Cal Fussman: The Rules of Storytelling – Below the Line with James Beshara

Key Takeaways

  • Podcasts allow ANYONE to be a fly on the wall and listen to conversations amongst the world’s experts across a huge variety of topics
  • Every company should find and catalog their authentic stories
    • Without a good story, a company won’t be able to break through the noise
    • Forget mission statements, forget company values… it’s all about the story
  • “If you want to get someone to listen to you and come along on your journey, you better have a compelling story. There’s a big difference between trying to convince someone to do something and compel someone to do something.”
  • Talk to strangers and share your story, you never know where it might lead you
  • A powerful question can get you to the most powerful person on Earth
  • The 3 rules of storytelling:
    • A story has to start with vulnerability (there needs to be vulnerability at the core)
    • Keep moving towards a new place where something unexpected is going to happen
    • Avoid going off to the sides with information that’s not relevant
  • Mastering your story takes PRACTICE – there’s no other way around it
  • Sales tip: People respond to stories that make them lean in, not a pitch where it feels like they’re being sold

Books Mentioned

  • The first sentence of 21 Lessons for the 21st Century by Yuval Noah Harari is as follows:
    • “Humans think in stories rather than facts, numbers, or equations. The simpler the story, the better.”
  • James recommend Cal read Walt Disney by Neal Gablre
    • “It is UNBELIEVABLE. It’s one of the best biographies I’ve ever read.”

Intro

Be Their Friend

  • Cal has become friends with the great majority of people he’s interviewed
    • “If I made one error as a journalist it’s the fact that sometimes I tried to keep my distance”
    • Many people advise against this
      • Why? – If you’re the interviewee’s friend, you’re less likely to be honest when you write up the story
  • Cal has had breakfast with Larry King nearly every day for10 years straight
    • “He’s been able to make friends with every single person he’s interviewed”
    • Check out the Podcast Notes from Cal’s interview with Larry on The Tim Ferris Show

Times Are Changing

  • “So many things I was taught back in the 1970s just don’t apply now, they have no relevance”
    • Largely because of the internet
    • “We were taught never to self-promote. Can you imagine that in today’s world? Everything you look at is self-promotion.”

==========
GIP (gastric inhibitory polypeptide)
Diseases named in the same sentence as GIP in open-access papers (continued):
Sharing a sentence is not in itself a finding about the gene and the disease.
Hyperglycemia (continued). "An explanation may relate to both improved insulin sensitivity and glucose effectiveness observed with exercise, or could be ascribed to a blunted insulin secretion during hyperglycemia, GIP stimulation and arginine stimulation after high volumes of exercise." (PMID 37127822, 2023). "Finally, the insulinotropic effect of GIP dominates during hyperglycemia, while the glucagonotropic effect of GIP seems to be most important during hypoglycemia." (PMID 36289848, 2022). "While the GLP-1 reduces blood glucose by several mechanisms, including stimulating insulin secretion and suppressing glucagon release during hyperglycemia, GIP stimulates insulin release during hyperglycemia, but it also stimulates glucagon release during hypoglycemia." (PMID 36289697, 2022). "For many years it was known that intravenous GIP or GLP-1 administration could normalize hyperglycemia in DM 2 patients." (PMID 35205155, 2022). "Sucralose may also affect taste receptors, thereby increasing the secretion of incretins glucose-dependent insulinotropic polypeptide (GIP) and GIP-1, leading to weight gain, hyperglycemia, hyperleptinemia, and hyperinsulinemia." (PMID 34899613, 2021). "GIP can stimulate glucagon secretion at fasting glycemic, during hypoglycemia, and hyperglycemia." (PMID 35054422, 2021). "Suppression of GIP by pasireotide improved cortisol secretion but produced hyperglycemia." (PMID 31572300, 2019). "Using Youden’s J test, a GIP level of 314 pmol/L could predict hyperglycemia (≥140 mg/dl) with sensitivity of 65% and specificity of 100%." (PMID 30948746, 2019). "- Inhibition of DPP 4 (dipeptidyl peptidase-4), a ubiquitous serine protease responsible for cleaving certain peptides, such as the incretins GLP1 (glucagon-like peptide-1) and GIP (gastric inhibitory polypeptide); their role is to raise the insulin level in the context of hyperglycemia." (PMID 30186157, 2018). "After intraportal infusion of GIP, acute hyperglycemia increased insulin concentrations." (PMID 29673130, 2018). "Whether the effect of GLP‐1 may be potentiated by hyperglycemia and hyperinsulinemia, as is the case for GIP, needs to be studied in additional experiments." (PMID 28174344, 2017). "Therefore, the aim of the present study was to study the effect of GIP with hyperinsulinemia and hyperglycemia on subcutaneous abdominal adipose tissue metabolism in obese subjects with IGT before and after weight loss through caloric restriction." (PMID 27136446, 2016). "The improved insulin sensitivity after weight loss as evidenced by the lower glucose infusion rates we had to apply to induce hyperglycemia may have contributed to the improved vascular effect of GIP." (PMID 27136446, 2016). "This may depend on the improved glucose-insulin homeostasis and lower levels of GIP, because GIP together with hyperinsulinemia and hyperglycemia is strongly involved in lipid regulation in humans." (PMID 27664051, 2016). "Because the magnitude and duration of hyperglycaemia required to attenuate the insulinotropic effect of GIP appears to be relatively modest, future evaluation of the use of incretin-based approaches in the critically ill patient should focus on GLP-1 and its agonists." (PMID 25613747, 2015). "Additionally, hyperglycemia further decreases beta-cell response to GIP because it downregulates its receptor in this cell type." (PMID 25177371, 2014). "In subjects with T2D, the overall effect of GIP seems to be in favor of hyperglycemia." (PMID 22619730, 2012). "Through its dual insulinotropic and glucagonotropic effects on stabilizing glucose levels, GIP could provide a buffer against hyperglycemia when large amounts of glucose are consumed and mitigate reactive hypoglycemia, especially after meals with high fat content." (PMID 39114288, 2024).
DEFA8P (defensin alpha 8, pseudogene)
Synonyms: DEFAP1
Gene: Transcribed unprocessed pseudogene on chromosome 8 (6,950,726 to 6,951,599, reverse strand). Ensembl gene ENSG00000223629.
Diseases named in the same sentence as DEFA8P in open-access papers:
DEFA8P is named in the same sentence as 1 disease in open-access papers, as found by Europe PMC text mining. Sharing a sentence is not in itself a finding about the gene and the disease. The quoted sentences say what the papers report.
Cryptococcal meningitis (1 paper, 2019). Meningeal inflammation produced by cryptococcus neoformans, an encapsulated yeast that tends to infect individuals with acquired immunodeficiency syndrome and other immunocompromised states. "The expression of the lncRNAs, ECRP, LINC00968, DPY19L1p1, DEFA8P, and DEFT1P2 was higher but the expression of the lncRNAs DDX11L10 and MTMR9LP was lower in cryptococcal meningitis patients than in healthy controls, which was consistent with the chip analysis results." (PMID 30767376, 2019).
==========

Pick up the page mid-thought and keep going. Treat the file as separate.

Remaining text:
• Way back, people didn’t have access to the vehicles they do today to get their stories out into the world – it was all about newspapers and magazines
    • Nowadays, anyone can self-publish a book, release a podcast, start a YouTube channel, etc. – there are no barriers!
    • “Anything is available to everybody to get their message out now. You used to NEED a newspaper or magazine or some sort of news shows. Now everyone can make their own content, create their own narrative, and put it on their own YouTube channel.”

The Magic of Podcasts

  • Podcasts allow ANYONE to be a fly on the wall and listen to conversations amongst the world’s experts across a huge variety of topics
    • “This is why podcasts are becoming so huge right now and they’re only gonna get huger. They’re really filling a void.”
    • “When something is boiled down to 400 words you’re not getting the complete story. When you sit down with someone and have a conversation with them for an hour plus, you’re going to get to the bottom of things. I think, in many ways, podcasts are replacing magazine journalism.”
  • Podcasts also allow you to access information on the go or while you’re doing chores – the polar opposite of newspapers/magazines
  • “I think podcasts are going to be one of, if not the, biggest trend of this decade in terms of information consumption” – James
  • Cal says his first appearance on The Tim Ferriss Show changed his life
    • It got such a tremendous response that it pushed Tim to encourage Cal to start a podcast of his own

The Freedom of Podcasting

  • James, more so now than ever, feels a huge sense of freedom (Cal too)
    • Having been an entrepreneur for quite some time, James is now focusing on growing his podcast (in addition to some angel investing on the side)
      • “I no longer have a boss or even more importantly, a hundred employees potentially dissecting each thing I say”
  • Cal has also been focusing on building his podcast, a huge shift for him after a long career of journalism
    • Cal adds – “We both felt some sense of being shellacked in the old place, but we don’t feel those shackles in the new place”

Comparing a Podcast Interview to a Journalism Interview

  • Podcasts are more improvement-related